Drawing of a schoolhouse with two large guns on each side aimed at it

Two years after a 14-year-old boy brought a gun and shot two of his classmates in their district, the Ohio Madison Local School District board has voted “unanimously” that their school employees are now able to “defend and protect students” with the use of a weapon. Any staff member who wants to carry a firearm to work can do so if they have a concealed carry permit, take active shooter training, get re-certified each year and get written permission from the school superintendent. Parents are divided regarding this decision. 

This is the same school district that punished students for participating in the nationwide school walkouts protesting gun violence in schools, including, punishing a student, Cooper Caffrey, who is a victim of a school shooting. The board hasn’t said when they will start training and arming their teachers, but, they do plan to carry out this mission of defending and protecting their students from gun violence. Apparently, they feel that arming their teachers to be ready to “shoot to kill” is more effective than having students peacefully protest gun violence in their schools.

Ohio Lawmaker, Republican Rep. Niraj Antani, in an interview with the Dayton Daily News said that anyone 18 or older who complies with state gun laws “should be able to carry and protect themselves” which includes high school students, who should also be allowed to carry guns inside public high schools. He later told The Associated Press that “I’m not introducing a bill” and that he “wasn’t advocating anyone should do anything.” But, now, we have on the table the option of also having students bear arms inside “public high schools” increasing the weapon count that could be in a school at any given time.  

May is election time for many counties in Ohio. The “conservatives” have flooded the media with campaign ads that either show their endorsement of the right to bear arms or make claims that their opponents are for gun control and are a threat to the right to bear arms.  They are wearing army fatigues, shooting rifles at old televisions in open fields and proudly proclaiming that they support and endorse our current President and didn’t support or like our past President.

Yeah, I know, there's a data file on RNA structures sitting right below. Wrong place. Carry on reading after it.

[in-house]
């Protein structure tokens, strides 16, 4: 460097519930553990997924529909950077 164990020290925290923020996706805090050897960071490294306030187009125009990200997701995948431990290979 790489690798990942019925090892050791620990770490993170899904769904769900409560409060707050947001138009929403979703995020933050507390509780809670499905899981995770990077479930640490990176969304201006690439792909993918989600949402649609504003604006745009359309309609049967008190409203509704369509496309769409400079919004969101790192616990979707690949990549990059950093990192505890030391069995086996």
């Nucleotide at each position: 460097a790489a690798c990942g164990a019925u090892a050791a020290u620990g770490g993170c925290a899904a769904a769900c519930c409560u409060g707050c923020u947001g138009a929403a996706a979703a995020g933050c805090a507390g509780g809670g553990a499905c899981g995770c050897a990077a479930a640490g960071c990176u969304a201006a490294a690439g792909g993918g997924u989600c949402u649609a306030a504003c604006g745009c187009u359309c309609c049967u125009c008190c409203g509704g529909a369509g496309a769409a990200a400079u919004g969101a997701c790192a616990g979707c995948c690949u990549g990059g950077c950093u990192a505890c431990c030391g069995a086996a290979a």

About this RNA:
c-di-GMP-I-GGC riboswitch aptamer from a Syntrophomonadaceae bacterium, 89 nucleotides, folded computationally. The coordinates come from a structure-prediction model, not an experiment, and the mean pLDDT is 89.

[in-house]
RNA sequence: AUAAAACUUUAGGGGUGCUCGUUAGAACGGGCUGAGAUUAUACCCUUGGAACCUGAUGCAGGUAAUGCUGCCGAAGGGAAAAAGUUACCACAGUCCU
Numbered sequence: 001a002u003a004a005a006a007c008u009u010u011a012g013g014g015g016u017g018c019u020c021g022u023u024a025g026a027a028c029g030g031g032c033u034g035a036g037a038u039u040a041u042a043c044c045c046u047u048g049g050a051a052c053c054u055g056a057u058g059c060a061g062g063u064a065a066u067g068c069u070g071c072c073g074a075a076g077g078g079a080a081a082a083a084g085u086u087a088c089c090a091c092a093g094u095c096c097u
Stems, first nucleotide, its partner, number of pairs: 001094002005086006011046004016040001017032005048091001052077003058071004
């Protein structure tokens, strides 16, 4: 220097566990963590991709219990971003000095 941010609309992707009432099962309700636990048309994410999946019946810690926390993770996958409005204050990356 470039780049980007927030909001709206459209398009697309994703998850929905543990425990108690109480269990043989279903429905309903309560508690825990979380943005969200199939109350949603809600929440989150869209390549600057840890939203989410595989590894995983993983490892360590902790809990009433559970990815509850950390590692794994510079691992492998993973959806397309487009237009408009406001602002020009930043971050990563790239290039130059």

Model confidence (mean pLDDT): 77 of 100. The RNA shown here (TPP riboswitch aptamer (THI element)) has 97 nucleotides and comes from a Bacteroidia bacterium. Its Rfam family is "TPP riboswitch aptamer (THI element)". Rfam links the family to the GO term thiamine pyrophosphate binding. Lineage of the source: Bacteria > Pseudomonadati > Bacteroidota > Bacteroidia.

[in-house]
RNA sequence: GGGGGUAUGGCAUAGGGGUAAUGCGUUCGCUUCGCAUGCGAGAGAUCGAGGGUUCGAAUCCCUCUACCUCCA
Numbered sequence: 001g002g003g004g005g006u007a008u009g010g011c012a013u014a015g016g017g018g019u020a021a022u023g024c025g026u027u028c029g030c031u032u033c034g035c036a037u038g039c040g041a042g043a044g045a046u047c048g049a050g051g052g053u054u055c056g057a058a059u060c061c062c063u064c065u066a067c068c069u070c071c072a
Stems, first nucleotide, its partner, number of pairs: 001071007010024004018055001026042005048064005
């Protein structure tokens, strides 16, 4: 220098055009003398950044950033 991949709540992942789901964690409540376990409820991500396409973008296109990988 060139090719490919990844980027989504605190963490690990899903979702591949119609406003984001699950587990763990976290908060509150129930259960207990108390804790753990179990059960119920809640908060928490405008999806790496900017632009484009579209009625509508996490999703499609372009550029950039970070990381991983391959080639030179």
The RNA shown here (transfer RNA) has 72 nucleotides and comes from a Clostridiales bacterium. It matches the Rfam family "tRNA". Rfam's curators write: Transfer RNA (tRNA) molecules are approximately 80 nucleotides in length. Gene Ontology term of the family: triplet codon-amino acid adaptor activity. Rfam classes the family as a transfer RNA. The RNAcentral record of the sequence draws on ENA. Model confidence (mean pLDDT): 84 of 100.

Are our children perhaps getting caught up in the middle of the battle to keep state rights to have guns in case they are needed for protection or to hunt for animals.  Are our children caught in the middle of a need to be able to instill fear in another person when we find ourselves in uncomfortable places or situations with the use of a gun? 

Ohio banned corporal punishment in schools. Corporal punishment is defined as utilizing physical force, no matter how light, to cause deliberate bodily pain or discomfort in response to some undesired behavior. This punishment often took the form of striking the student’s buttocks with a wooden paddle. Ohio banned prayer in schools. There was a time when the students said “thou shall not kill” as part of their learning experience. Regardless of their religion, “thou shall not kill” was a good way to think.  

Today, Ohio is planning to allow teachers and employees of public schools to carry weapons as they teach and mentor to our children. We went from spanking students to now threatening them with guns, because, the truth of the matter is that children, especially, black and poor students, are the ones that will face the possibility that they will be shot and killed if they appear to be a threat to other students and staff. And just what will the definition be regarding “defend and protect” students? Will it be the same standards that our police officers sometimes use when “defending and protecting” citizens and themselves when they feel their “life is in danger?”

It appears that in Ohio its more important to have, carry and use guns in schools then it is to figure out how to prevent guns from entering school buildings. The use of metal detectors in schools have been used in some states with some success, however, they have been deemed too expensive, not realistic, would entail everyone to be screened no matter their purpose at the school, and could violate local ordinances and fire codes. It seems that the school districts feel it would be an inconvenience to the parents or visitors who come to the school during school hours, or the guests that come to afterschool activities, to have to pass through metal detectors. It’s easier to just arm the teachers so that if a person with a gun comes to shoot up the school they can stop them by killing them first. 

God help the children caught in the middle of the gunfight and the right to bear arms.

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